A 6.0-magnitude earthquake struck west of Manila on Thursday, the seismology institute reported, causing buildings in the Philippine capital to shake and sending frightened workers out of their offices.
There were no immediate reports of damage or casualties, and no tsunami alert was issued. Buildings in Manila shook for about 30 seconds.
The Philippine Institute of Volcanology and Seismology initially reported the tremor had a magnitude of 6.2, but lowered it to 6.0 after receiving more field data, said its director, Renato Solidum.
"Essentially, this would not trigger significant damage," Solidum said.
Editha Vargaz of the Land Bank of Philippine's risk management group said she and dozens of other colleagues climbed down the stairs to the street from the bank's headquarters on the 31st floor of the 34-story building.
"We were very calm," she said, citing training from regular earthquake and fire evacuation drills.
However, there was panic among some employees in offices at the nearby 14-story Ramon Magsaysay Center, said Ralph Balmaceda, who works for a travel agency on the seventh floor.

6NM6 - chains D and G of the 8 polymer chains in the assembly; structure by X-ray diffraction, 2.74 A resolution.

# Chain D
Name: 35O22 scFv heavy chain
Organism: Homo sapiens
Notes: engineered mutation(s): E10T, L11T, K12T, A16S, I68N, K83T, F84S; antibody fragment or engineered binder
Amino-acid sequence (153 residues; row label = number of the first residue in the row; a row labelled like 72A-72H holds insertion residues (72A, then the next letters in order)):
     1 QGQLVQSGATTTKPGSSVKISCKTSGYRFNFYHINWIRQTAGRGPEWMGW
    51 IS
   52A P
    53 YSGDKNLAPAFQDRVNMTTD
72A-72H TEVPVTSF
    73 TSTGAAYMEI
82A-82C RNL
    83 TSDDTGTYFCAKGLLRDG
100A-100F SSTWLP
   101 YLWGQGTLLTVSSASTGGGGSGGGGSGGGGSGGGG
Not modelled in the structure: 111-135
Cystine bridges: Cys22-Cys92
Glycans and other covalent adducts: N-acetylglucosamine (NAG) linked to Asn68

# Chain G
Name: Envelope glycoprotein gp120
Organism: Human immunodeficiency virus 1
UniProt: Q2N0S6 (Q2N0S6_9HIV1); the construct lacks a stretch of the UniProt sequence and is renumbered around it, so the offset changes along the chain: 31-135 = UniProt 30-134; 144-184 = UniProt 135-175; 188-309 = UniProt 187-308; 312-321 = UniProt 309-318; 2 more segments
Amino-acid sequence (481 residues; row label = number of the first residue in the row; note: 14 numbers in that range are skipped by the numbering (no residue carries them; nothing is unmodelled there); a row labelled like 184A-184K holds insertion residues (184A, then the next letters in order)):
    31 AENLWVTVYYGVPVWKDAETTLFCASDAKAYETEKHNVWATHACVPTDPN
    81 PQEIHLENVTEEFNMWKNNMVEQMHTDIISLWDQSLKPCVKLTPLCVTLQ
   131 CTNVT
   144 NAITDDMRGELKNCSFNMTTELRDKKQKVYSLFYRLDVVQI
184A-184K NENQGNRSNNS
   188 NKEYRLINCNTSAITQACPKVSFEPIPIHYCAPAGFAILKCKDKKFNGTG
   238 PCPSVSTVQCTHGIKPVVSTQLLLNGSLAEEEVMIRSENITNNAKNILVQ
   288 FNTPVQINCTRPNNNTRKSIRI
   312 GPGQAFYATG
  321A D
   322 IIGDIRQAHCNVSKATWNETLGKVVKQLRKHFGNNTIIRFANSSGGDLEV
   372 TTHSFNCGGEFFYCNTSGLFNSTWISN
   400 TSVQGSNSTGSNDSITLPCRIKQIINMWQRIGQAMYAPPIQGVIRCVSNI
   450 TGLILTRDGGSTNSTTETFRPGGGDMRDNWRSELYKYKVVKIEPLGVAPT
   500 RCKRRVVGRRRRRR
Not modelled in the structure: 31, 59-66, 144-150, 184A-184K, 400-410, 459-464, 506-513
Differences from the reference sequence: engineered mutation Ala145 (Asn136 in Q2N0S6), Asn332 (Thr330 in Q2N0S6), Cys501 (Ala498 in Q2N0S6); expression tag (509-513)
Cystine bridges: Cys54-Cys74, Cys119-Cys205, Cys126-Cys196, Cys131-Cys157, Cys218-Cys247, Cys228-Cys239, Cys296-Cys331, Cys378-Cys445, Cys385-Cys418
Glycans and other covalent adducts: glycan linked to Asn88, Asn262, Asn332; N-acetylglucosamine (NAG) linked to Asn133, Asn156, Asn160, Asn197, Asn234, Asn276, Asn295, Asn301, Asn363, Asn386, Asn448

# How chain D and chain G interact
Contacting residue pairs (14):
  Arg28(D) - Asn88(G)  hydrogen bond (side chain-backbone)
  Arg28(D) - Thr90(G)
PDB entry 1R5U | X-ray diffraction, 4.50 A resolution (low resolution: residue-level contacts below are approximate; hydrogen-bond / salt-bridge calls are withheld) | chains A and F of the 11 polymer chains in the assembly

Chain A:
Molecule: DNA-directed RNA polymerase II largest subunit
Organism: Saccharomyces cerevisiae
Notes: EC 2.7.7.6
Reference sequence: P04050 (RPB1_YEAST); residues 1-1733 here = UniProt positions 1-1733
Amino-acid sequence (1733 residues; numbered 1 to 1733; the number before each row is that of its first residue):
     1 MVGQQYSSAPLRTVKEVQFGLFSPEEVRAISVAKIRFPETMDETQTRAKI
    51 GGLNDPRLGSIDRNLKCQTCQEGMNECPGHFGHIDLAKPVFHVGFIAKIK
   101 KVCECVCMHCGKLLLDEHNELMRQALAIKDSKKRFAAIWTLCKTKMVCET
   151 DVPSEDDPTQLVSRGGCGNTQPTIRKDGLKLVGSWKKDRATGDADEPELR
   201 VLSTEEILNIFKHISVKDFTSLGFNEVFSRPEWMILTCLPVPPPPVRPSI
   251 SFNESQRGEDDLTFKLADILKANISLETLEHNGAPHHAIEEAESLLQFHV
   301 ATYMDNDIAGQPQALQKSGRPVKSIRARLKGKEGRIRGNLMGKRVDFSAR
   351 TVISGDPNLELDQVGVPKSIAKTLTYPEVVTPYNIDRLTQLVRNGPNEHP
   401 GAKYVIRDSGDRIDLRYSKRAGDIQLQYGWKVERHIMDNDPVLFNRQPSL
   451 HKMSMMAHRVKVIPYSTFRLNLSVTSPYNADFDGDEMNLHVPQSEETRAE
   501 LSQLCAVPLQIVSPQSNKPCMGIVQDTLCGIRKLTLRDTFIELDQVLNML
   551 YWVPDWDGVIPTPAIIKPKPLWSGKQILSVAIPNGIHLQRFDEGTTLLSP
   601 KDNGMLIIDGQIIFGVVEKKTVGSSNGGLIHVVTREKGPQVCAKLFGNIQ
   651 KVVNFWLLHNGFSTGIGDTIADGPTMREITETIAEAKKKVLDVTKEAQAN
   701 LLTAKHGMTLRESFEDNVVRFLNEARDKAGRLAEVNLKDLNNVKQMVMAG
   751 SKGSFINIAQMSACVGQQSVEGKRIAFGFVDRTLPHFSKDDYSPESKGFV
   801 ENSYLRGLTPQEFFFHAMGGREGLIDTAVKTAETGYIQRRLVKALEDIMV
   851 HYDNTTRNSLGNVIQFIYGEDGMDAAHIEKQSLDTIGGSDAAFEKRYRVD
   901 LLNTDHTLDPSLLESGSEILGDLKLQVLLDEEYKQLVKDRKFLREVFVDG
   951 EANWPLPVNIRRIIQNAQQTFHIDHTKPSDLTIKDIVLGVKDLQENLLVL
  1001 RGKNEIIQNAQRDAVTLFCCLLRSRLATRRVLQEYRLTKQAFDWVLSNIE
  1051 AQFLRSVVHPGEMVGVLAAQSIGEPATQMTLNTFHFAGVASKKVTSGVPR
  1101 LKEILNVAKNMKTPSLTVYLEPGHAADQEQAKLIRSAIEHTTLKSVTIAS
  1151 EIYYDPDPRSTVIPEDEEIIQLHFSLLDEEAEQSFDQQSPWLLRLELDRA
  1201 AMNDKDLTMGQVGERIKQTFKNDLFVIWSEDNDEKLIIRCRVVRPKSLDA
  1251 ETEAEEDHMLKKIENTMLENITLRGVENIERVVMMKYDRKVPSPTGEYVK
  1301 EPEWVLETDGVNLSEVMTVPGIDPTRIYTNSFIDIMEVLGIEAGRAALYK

While he and other staff hurried down the stairs, "most others were panicking and some even tried to shove others" to reach the street more quickly.
"It was scary because of the previous incidents in other countries," said Balmaceda's office mate Beth Rodriguez. "We thought it would be the same here also."
Solidum said the quake was centered off Lubang Island in Mindoro Occidental province, about 80 miles (130 kilometers) southwest of Manila, six miles (10 kilometers) under the seabed.
The U.S. Geological Survey put the magnitude at 6.1 and depth at 21 miles (33 kilometers).
Lubang Island is near the southern end of the Manila Trench, a fault line about 560 miles (900 kilometers) long on the ocean floor under the South China Sea along the western flank of the Philippines' main island of Luzon.
The Philippine archipelago lies in the so-called Pacific Ring of Fire where earthquakes are common. It is flanked by the Pacific Ocean to the east and the South China Sea to the west with undersea trenches — potential quake triggers — running alongside its coast on both sides.
The last major quake registered a magnitude 7.7 in 1990 and killed nearly 2,000 people on the main northern island of Luzon.
A 7.1-magnitude earthquake set off by a local fault near Lubang whipped up a tsunami that killed 78 people on Mindoro in 1994.